KAVLI INSTITUTE HELPS SHAPE
NATIONAL BRAIN INITIATIVE
ne of the defining characteristics of the human
species is curiosity. It’s how we know that oysters
are edible. It’s why the protagonist in our favorite
horror movie opens the door and walks slowly down
the basement stairs to investigate those odd noises.
It’s how we know about the molecular structure of DNA. And
it’s why we have recently seen close-up pictures of the surface
of Pluto. Given our species’ thirst for knowledge, it is not
surprising that eventually we would direct this curiosity onto
the brain itself.
The human brain has billions of neurons and trillions of
connections. Its complexity is astounding. When it functions
well, it is what allows humans to conceive of, plan, and create a
cathedral or a symphony. But when things go wrong, it can lead
to dark depressions and make us forget even our own families.
In an unprecedented effort to understand the brain better,
President Obama announced in 2013 the establishment of the
BRAIN Initiative. (BRAIN stands for Brain Research Through
Advancing Innovative Neurotechnologies.)
The BRAIN Initiative, according to White House
materials, is “a bold new research effort to revolutionize our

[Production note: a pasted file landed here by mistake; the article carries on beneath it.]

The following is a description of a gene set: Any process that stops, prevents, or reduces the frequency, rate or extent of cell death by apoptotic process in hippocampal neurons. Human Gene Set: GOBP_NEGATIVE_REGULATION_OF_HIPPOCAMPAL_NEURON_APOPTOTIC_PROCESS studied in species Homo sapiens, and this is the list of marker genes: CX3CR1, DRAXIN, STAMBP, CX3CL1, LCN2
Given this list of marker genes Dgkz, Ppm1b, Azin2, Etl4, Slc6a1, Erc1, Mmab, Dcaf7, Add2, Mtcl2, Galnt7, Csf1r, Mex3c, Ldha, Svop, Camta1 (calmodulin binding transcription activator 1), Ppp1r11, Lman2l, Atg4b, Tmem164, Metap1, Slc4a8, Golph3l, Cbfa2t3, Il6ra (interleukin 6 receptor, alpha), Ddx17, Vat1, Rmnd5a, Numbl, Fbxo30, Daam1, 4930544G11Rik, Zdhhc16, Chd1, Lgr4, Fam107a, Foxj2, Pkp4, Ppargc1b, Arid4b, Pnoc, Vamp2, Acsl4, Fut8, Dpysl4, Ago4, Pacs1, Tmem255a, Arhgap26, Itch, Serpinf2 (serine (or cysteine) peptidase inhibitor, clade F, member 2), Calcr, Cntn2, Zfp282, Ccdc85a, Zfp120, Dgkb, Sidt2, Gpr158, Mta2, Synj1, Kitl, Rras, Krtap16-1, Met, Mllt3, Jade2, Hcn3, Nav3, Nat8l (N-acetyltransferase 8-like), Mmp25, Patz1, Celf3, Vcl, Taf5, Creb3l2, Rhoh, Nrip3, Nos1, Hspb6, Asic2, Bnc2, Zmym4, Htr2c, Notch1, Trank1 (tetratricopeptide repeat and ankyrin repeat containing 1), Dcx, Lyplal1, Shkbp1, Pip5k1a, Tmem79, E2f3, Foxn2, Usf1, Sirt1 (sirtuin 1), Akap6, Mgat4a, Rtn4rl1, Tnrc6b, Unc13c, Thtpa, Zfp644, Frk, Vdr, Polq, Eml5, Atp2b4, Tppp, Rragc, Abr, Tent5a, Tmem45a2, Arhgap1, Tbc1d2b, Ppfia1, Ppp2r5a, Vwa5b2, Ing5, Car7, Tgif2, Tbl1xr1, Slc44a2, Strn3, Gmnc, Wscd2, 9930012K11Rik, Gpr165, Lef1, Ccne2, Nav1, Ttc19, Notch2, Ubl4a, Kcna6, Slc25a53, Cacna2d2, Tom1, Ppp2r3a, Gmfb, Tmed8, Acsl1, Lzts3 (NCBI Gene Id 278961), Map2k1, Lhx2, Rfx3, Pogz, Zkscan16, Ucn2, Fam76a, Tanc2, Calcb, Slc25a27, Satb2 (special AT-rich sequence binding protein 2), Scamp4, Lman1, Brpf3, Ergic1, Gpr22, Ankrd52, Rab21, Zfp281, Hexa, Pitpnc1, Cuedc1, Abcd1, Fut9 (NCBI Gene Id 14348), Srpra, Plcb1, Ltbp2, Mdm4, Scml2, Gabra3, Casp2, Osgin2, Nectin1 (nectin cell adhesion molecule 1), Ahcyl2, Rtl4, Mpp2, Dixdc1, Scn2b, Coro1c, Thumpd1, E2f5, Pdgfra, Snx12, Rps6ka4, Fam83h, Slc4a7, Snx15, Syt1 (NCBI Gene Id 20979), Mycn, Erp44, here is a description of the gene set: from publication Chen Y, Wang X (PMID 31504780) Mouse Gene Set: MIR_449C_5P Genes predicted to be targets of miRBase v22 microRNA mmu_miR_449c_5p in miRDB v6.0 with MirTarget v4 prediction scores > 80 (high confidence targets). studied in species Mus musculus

understanding of the human mind and uncover new ways
to treat, prevent, and cure brain disorders like Alzheimer’s,
schizophrenia, autism, epilepsy and traumatic brain injury.”
Before the official announcement of the initiative, the
White House received advice and recommendations from
Chris Xu, professor of applied and engineering physics (AEP),
in the lab.
relevant agencies, institutions and
foundations, including Cornell’s Kavli
Paul McEuen, co-director of the Kavli Institute
and the Goldwin Smith Professor of Physics at Cornell,
and Chris Xu, professor of applied and engineering
physics at Cornell Engineering, met with other scientists
in the planning stages of the initiative. Together, the group
identified hurdles and opportunities related to studying the
brain. Their work informed the scientists’ recommendations for
what the BRAIN Initiative should encompass.
It is no surprise that Xu was asked to share his expertise.
He has been working at the leading edge of advances in
brain imaging technology for 10 years. Xu has been pushing
the capabilities of multi-photon microscopy, which allows
researchers to image the workings of the brain in living
specimens at previously unattainable depths and resolution.
So far, Xu and collaborators’ three-photon microscope can
penetrate a portion of a live mouse’s brain about 1 millimeter
below its surface.
Xu joined other academics and industry leaders at the
White House in September for a conference celebrating progress
on the BRAIN Initiative. There, the National Institutes of Health
announced its first wave of funding for the initiative, including
a three-year, $1.73 million grant to Cornell to support Xu’s